My Blog = My Life + running

All play and no work?

I've recently heard someone say that it's not fair to a child to make them work. You know, that a kid needs to be a kid; that they need to have fun first; that their lives will eventually be weighed down with enough responsibilities; that it's a mother's duty to do the chores around the home. If you've been a long-time reader of this blog, you'll remember comments (made anonymously, of course) along the same line popping up every now and then.

Is it true? Is all play and no work the answer for curing Jack's dullness? I'm not an experienced mother by any stretch. I've only been one for a short sixteen months. Yet, I believe that it's not only necessary for children to participate in family chores, but that they can even find great enjoyment in doing so!

Children don't instantly become helpful once they reach a certain age-just like a girl doesn't automatically become a good help-meet the day she gets married. The responsibility of running a home, I believe, is a duty required of mothers to teach their children. I had just 18 short, sweet years at home before I flew the nest to take care of my own. While I didn't always appreciate participating in housework, meal preparation, grocery shopping, gardening, and folding the laundry back then, it's something for which I am inexplicably grateful for now. So grateful for, in fact, that I'm trying to instill in our one-year-old the same homemaking skills my mother taught me!

Obviously, I can't expect a sixteen-month old to stay on task long or be held responsible for regular chores. Charity is in the "preparatory stage." The great thing about teaching her now, is that she loves it! She wants to help. She loves to accomplish things and loves to be praised. It brings great joy to my heart when I witness for the first time, a daughter who sees her work and takes action to do something about it.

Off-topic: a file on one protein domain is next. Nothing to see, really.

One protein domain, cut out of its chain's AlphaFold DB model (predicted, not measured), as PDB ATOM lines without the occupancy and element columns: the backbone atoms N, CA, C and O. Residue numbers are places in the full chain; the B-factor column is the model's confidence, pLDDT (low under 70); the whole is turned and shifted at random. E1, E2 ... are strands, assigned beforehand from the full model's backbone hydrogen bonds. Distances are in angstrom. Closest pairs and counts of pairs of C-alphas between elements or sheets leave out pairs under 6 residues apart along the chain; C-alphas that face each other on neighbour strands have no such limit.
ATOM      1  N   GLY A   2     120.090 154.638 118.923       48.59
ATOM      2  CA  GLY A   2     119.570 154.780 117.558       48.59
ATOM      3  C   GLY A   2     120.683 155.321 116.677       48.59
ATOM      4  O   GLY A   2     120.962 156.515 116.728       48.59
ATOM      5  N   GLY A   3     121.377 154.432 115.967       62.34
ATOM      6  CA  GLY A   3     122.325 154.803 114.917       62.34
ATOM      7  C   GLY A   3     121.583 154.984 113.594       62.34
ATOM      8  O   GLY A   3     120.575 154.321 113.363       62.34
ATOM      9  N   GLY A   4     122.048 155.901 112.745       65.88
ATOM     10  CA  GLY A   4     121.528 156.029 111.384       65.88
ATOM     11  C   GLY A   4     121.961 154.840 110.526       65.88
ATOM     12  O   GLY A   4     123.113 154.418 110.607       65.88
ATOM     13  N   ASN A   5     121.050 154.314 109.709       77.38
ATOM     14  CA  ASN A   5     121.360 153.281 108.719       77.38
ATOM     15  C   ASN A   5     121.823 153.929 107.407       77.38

Yesterday, Charity sneezed just as she was eating her last bite of breakfast. I'll spare you the details, but the kitchen floor was covered in regurgitated cheerios. Looking at her mess, she wrinkled up her nose and said (very dramatically, as usual) "EWWWWWWWWWWW!" I took her out of her booster seat, and before I had even grabbed the washcloth from the sink, she had pulled the tea towel from off the stove and was wiping up beneath her chair.

I could've done the easy thing: take the tea towel away from her and think, "She's doing it all wrong. The towel's not even wet! She's just spreading the dirt farther across the floor!" The fact is, she wasn't doing a very good job. She wasn't being efficient and you could hardly call it "cleaning."

I praised her anyway. She had the right idea, and what's more, she had the right attitude. She wanted to help me clean up and she did everything she knew how to be helpful. She was pleased as punch when I gave her a hug and said, "Big Girl, Charity! Thank you for helping Mommy clean up! Mommy likes it when you're eager to help!"

I doubt she'll ever remember our little clean up session yesterday, but I do hope that involving her daily with household tasks and praising her for obedience, cheerfulness, and a job well done will eventually result in the mastering of helpful work habits she'll take with her wherever she goes.

It blows my mind at how much a one-year-old is capable of. I still think of her as my "baby." But my "baby" can already help empty the dishwasher, switch laundry loads, put her toys in the toy box, dust the furniture, clean the floors, and bring Mommy and Daddy things when they ask for them. To Charity, it's just play. She's doesn't realize that she's learning life skills.

Mothers, we are not passing the time babysitting; we are mothering. We're not here to simply entertain them, but to teach them to be godly offspring who will one day, Lord bless, be able to maintain their own home in good order.

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